Fortunately, it’s a guarantee that this person will do at least half a dozen things that got him the reputation he has to begin with during the course of this interaction, and the cycle will continue to blissfully propagate.  Rest assured in the knowledge that all is well in the universe.

2.      “REMEMBER THAT ONE TIME THAT YOU BLEW UP MY HUNTED WUMPUS?”
This probably happened two years ago.  Maybe it was last game.  It doesn’t matter.  The guy to your right just played his general (Azusa), and the guy before him opened with land, Sol Ring, Skullclamp, Top…but this player is aiming his Putrefy at your Signet anyway.  Too bad you kept a two-lander because you had Yavimaya Elder in your hand.  Of course, he’d have hit that with Swords To Plowshares too, instead of the Blightsteel Colossus that the Sharuum player just cheated in on turn five…

3.      “I KNOW WHAT THAT THING DOES.”

You sunk all that time and effort into your totally awesome Myr tribal deck.  Unfortunately, there’s no legendary Myr, so you searched Magiccards.info for “legendary creature” with the word “artifact” in the rules text.  Arcum was the first one to pop up.  Good luck pulling together that totally awesome Myr Battlesphere/Myr Incubator/Coat Of Arms/Akroma’s Memorial combo before the table gang-piles you into oblivion in about four turns flat.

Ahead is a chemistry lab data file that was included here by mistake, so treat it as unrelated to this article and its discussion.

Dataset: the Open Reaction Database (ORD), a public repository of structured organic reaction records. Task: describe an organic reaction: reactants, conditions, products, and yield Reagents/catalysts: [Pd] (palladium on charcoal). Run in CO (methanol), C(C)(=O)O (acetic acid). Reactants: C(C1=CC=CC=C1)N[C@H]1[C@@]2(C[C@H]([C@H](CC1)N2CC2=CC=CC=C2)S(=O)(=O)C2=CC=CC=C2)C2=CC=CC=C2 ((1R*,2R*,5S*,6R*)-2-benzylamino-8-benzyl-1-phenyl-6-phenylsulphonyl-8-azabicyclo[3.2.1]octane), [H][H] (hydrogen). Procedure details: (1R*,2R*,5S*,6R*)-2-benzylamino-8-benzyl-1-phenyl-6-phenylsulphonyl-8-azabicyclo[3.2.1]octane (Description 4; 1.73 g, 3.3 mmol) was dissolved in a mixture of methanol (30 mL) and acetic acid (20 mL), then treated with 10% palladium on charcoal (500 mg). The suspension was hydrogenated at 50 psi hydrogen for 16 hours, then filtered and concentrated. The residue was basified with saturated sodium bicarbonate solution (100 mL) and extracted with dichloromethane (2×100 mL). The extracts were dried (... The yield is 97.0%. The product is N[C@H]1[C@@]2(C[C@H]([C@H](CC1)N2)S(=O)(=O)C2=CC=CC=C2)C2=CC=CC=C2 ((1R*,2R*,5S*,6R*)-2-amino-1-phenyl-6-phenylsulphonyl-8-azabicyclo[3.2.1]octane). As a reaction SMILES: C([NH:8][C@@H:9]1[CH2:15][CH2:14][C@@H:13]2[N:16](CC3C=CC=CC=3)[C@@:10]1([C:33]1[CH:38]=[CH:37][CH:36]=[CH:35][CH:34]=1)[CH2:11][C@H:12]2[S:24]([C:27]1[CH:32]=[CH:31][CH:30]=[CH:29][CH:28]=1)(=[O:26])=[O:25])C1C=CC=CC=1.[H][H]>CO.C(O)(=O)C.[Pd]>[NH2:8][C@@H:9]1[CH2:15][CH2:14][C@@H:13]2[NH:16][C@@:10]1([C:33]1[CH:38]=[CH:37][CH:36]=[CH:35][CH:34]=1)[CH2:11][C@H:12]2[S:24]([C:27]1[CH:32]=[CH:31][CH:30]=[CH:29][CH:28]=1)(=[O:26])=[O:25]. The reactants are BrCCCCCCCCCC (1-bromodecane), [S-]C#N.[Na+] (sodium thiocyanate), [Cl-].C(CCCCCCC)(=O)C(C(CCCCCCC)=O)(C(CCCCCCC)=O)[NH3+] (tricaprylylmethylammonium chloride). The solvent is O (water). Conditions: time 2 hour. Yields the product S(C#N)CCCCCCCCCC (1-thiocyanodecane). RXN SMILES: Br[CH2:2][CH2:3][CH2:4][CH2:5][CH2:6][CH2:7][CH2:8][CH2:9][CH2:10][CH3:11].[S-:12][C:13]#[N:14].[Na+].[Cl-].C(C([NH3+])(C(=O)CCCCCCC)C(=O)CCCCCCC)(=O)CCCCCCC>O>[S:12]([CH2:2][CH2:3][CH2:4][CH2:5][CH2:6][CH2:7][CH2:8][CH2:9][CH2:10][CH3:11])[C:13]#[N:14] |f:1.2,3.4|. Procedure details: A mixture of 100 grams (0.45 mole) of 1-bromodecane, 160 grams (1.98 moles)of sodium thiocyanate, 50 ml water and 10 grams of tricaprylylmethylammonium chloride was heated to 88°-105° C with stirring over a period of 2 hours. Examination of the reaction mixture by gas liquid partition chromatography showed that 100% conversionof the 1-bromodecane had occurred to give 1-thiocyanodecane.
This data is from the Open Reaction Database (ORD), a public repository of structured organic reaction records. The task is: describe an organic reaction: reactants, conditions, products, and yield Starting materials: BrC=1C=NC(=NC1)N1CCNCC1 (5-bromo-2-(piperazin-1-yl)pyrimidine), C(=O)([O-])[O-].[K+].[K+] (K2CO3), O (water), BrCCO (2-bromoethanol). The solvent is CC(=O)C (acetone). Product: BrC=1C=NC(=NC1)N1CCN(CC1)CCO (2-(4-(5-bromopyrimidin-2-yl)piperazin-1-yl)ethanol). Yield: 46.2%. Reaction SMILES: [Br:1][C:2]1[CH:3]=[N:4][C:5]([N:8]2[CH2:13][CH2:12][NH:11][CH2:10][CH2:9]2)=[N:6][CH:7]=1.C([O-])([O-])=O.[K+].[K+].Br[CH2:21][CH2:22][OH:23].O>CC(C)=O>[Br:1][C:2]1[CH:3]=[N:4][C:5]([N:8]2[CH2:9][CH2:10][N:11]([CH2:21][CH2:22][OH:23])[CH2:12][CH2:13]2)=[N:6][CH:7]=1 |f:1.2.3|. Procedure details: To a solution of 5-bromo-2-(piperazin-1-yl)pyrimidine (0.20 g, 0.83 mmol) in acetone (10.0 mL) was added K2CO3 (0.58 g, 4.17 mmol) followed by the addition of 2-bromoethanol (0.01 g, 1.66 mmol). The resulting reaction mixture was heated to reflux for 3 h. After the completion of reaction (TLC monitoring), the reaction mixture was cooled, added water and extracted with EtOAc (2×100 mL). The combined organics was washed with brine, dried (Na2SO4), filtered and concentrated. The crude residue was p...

Hey – at least the special at the pizza place across the street is two slices and a medium Coke for $3.50. 
Hope you brought a book.

4.      “BLOOD FEUD!”

The guy on the end of the table has been turbo-recurring Kagemaro with Phyrexian Reclamation, and you finally found Fracturing Gust and Tormod’s Crypt.  What a relief.  Everyone can, you know, actually play the game again. 
Congratulations.  It doesn’t matter if you saved the day, or that was the only correct play.  You just earned a sworn enemy for the rest of the game.  (Or maybe longer, if Hunted Wumpus was also in his graveyard.)

5.      “KILL THAT THING.  WHAT DOES IT DO, AGAIN?”

It’s clearly your own damn fault for playing Ice Cauldron, Takklemaggot, Glyph Of Reincarnation, or anything foreign older than Ravnica block.  Someone is going to kill it, because…well, it’s probably going to do something, right? 
To add insult to injury, once it hits your graveyard, someone else at the table will ask you to see it so he can read it.  Once that person is done, the player who just destroyed it will then say, “Wait…let me see it too.”

AND FINALLY…
A player has the Cryptic Command to answer Tooth And Nail. 
The guy at the end of the table targets Cabal Coffers with his Strip Mine.
Consecrated Sphinx gets destroyed on the end-step that it is played.
The kid across from you rips Lightning Helix on turn two, and saves it for when the Omnath player finds Rofellos instead of tossing it at your face immediately.
You’ve got Phyrexian Arena out, but the Rhys the Redeemed player sends both halves of Return To Dust at the guy with Sylvan Library, Abundance, Survival Of The Fittest, and Mana Reflection out instead.
Don’t worry.  You’re completely safe.  These are called “good choices”.

None of those will ever happen…   

àDJ